Next on the agenda was “Boeing Plaza” to have a photo taken with 1,000 other women in purple shirts. According to Molly Martin, Outreach Director for Women in Aviation International (WAI), this is an annual event at WomenVenture. The energy for the photo is always palpable. This year was even more so as the backdrop for the 2019 photo was a Boeing 787-8 Dreamliner flown to Oshkosh by an all-female flight crew. After the photo shoot, the women aviators headed to Theater in the Woods for the annual WomenVenture Power Lunch featuring U.S. Air Force Colonel Kim “Killer Chick” Campbell as the guest speaker.
Women in Aviation International
Women in Aviation International members “seek to inspire and stand for encouragement, continued education, and a whole lot of fun!” If you’re a lover of all-things aviation and aerospace, and enjoy sharing your passion with others, WAI would love to have you as a member.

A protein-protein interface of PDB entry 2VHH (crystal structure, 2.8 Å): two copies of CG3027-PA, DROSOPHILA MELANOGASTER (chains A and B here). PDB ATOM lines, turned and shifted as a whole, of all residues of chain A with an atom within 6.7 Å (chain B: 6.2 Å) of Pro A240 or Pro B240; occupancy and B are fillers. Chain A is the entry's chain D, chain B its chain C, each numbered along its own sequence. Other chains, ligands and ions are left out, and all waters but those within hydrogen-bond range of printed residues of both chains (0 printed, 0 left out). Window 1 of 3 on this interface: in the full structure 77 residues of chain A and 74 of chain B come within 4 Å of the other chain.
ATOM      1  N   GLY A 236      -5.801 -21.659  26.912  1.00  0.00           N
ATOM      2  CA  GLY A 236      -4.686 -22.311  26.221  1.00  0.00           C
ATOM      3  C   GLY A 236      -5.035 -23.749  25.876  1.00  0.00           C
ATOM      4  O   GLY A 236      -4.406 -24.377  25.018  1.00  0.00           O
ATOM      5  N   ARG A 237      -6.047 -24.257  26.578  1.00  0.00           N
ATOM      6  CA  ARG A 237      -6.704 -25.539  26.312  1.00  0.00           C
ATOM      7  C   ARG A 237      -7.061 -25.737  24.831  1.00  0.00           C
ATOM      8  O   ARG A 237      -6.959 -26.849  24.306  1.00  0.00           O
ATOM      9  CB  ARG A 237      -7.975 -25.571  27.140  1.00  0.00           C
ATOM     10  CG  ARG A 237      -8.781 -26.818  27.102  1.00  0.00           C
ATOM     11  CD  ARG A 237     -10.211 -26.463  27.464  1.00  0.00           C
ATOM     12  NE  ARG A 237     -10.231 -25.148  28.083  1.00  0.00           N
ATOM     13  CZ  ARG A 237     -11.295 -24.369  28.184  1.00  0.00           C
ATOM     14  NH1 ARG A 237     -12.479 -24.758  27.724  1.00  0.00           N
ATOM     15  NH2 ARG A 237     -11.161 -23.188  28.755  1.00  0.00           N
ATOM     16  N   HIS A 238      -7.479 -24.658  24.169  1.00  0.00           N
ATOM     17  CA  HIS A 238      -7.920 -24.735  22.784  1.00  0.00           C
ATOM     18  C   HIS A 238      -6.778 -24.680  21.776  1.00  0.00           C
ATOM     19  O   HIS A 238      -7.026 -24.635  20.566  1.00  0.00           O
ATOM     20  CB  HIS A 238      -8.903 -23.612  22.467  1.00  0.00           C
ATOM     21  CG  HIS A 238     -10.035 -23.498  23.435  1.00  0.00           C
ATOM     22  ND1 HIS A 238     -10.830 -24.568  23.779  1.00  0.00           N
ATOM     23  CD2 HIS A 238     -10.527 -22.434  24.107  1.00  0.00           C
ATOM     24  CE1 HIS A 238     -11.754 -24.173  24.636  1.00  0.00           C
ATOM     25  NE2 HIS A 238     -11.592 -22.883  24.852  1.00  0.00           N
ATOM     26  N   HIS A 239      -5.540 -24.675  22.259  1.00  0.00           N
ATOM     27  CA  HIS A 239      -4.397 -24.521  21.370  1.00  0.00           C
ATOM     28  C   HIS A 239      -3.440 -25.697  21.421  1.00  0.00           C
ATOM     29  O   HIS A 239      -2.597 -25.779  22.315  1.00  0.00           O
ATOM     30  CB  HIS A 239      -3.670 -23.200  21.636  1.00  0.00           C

Once a year, WAI holds its annual convention which includes a Girls in Aviation component. Separately, all around the globe each year, WAI’s local chapters host “Girls in Aviation Day” https://www.wai.org/events/girls-aviation-day-2019. This year’s event will be held October 5, 2019. WAI also offers scholarships to girls and women of all ages to further their flight training and education.
Women in Aviation has a booth in Hangar B at EAA AirVenture with great merchandise and a friendly staff on hand ready to answer any questions and support girls and women on their journey to make aviation their career.
Founded by Amelia Earhart and 98 other female aviators, the Ninety-Nines is celebrating its 90th anniversary this year. The mission statement of the Ninety-Nines is as follows: